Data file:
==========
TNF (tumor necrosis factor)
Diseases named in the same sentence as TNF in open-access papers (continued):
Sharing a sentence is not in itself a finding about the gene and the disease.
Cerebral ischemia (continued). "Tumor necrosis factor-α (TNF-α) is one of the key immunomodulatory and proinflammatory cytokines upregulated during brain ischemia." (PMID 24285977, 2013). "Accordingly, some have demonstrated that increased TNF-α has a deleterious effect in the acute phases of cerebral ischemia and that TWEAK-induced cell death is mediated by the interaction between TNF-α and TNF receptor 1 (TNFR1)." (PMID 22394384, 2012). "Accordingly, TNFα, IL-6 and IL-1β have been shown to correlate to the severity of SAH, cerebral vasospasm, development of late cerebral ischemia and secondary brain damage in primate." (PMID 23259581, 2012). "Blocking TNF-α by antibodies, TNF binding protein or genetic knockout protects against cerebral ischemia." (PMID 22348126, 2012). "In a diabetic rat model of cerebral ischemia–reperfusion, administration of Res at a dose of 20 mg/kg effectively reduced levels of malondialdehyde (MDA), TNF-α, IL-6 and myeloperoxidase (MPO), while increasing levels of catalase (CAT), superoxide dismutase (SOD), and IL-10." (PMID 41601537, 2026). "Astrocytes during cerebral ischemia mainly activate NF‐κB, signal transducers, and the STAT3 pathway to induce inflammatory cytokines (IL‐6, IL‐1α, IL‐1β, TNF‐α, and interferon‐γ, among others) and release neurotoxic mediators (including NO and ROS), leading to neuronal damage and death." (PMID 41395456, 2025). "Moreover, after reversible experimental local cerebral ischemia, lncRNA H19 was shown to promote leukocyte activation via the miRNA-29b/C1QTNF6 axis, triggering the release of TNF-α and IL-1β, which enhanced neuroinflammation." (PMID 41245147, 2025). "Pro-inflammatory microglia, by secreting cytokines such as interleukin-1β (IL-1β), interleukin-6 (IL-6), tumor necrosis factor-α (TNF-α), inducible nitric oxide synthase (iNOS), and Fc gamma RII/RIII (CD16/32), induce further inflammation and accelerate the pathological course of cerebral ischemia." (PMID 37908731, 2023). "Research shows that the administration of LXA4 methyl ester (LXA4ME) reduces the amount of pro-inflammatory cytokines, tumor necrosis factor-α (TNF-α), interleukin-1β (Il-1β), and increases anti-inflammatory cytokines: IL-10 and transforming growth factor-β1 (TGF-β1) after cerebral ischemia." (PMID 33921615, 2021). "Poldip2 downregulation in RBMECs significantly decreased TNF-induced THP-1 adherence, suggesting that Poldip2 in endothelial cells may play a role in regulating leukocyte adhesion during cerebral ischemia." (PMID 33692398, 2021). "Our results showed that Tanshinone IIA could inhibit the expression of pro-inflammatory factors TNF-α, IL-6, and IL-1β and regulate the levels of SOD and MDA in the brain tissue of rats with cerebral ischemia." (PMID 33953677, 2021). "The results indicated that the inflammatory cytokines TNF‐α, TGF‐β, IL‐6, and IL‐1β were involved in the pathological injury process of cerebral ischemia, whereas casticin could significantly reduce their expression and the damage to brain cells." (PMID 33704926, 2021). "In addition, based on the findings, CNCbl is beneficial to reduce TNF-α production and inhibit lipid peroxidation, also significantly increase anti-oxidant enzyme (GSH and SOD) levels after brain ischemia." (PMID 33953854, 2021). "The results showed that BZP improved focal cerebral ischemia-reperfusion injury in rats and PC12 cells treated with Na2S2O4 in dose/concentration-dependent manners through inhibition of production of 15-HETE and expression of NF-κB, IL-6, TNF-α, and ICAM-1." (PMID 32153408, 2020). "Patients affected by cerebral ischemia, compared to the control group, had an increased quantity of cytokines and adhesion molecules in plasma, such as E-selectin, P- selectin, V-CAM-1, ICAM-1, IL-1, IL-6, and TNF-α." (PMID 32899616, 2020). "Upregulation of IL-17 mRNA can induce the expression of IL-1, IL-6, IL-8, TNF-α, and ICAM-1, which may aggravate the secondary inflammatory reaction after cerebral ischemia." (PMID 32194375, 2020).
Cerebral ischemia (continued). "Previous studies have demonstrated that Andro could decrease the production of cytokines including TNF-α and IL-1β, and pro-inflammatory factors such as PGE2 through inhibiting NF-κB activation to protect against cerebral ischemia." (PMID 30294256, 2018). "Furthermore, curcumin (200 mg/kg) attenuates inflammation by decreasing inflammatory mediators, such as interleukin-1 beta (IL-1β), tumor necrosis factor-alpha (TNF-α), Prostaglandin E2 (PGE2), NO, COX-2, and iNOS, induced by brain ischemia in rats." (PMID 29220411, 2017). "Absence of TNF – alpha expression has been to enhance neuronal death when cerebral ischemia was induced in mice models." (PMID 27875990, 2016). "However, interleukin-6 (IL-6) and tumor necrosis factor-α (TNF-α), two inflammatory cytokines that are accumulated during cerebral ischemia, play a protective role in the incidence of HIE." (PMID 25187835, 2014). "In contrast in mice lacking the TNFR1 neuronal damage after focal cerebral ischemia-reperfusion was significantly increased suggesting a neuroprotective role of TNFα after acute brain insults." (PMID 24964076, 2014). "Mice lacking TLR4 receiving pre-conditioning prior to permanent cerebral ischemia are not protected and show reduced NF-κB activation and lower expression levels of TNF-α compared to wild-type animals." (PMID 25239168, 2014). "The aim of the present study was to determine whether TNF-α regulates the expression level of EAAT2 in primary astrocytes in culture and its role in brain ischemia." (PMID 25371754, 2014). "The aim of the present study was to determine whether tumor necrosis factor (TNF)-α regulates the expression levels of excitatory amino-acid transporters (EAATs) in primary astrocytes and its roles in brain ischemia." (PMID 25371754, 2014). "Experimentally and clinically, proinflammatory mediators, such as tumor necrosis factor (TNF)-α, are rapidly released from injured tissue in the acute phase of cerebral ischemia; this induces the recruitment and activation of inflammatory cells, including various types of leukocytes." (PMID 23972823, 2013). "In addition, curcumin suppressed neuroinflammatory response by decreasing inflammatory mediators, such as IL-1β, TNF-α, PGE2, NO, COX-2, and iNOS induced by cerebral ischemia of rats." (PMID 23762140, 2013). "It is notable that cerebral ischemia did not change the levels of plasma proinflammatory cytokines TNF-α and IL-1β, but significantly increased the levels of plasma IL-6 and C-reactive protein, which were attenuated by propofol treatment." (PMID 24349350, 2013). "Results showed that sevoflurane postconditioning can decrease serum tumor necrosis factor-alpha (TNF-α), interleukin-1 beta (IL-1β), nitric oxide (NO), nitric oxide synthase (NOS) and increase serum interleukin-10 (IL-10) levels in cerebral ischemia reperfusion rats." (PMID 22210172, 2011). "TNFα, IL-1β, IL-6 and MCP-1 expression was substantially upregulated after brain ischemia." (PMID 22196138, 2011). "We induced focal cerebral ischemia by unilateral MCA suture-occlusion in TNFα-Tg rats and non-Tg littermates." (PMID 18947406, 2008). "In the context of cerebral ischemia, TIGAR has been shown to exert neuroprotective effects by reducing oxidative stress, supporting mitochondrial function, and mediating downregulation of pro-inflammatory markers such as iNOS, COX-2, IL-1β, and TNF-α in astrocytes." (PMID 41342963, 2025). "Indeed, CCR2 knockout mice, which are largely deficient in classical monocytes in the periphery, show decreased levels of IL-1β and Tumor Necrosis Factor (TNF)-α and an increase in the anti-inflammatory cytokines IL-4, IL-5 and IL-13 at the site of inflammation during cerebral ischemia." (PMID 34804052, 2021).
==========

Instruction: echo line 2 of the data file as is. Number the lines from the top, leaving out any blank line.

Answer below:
Diseases named in the same sentence as TNF in open-access papers (continued):